New mobile-phone applications tailored for real estate are moving beyond for-sale property searches and into areas once reserved for personal computers, such as lead generation and management, market research and analysis, and customer relationship management.

As is often the case in the fast-moving world of technology, yesterday’s dazzling breakthrough — the ability to access listings on the go using a mobile phone — is becoming the norm. Now consumers and real estate professionals are demanding more.

Editor’s note: This is the first of a two-part series on how advances in mobile-phone applications tailored for real estate are changing the way consumers and real estate professionals conduct home searches and transactions. Part 1 looks at how Apple’s iPhone has revolutionized mobile phone applications by harnessing the power of independent developers. Part 2 explores smart-phone adoption by consumers and real estate professionals, and how the industry is putting the iPhone, other smart phones, and older technology to use.

New mobile-phone applications tailored for real estate are moving beyond for-sale property searches and into areas once reserved for personal computers, such as lead generation and management, market research and analysis, and customer relationship management.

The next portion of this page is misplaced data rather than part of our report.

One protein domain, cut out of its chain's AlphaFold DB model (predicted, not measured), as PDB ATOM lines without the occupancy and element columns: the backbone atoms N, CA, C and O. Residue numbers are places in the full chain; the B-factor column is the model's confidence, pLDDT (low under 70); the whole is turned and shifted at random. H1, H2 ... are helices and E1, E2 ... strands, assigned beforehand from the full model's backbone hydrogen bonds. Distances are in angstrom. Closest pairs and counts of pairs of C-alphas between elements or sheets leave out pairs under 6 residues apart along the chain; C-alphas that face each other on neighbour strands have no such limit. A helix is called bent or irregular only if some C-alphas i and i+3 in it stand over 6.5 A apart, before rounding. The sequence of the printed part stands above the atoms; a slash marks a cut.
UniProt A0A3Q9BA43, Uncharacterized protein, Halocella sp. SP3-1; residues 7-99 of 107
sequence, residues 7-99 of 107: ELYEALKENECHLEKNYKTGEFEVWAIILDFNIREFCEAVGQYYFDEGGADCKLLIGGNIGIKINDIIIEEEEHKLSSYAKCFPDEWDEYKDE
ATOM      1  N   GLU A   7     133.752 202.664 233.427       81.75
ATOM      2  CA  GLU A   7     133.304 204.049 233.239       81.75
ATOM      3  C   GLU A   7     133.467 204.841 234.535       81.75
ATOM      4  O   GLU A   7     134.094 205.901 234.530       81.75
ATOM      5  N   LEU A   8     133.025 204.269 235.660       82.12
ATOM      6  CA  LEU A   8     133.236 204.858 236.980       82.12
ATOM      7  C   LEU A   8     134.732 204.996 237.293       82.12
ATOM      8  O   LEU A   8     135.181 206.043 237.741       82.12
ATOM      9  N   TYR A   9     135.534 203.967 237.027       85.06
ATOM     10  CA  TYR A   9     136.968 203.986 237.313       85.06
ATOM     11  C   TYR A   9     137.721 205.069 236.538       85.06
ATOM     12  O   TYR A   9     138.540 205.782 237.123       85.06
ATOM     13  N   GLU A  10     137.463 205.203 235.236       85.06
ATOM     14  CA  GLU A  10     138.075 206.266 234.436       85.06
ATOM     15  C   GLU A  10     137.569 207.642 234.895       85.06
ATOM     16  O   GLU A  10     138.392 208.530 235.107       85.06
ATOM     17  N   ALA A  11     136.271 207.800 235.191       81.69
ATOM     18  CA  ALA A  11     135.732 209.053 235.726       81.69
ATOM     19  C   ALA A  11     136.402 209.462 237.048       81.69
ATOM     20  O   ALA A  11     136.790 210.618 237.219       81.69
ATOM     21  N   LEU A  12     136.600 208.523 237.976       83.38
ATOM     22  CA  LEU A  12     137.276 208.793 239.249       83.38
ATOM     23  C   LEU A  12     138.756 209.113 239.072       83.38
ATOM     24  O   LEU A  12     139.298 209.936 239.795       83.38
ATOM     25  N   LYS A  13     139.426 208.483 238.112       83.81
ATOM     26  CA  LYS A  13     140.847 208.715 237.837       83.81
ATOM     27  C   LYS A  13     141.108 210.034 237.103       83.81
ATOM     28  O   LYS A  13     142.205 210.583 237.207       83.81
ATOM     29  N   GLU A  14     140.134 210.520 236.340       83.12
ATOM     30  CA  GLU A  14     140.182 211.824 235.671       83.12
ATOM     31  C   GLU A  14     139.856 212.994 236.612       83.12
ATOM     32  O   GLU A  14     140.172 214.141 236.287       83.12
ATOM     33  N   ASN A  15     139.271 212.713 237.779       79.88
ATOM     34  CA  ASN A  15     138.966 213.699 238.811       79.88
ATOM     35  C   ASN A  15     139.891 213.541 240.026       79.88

As is often the case in the fast-moving world of technology, yesterday’s dazzling breakthrough — the ability to access listings on the go using a mobile phone — is becoming the norm. Now consumers and real estate professionals are demanding more.

Drive through any neighborhood, and many mobile phones can or will soon be able to one-up the personal computer by detecting the user’s location, revealing nearby open houses and homes for sale, and providing turn-by-turn spoken directions to any of them.

Consumers will routinely use mobile phones to pull up detailed information on listings and market data including recent price reductions, sales and price trends for the area. They’ll also use their phones to access other relevant information, like crime statistics and the location and performance of nearby schools.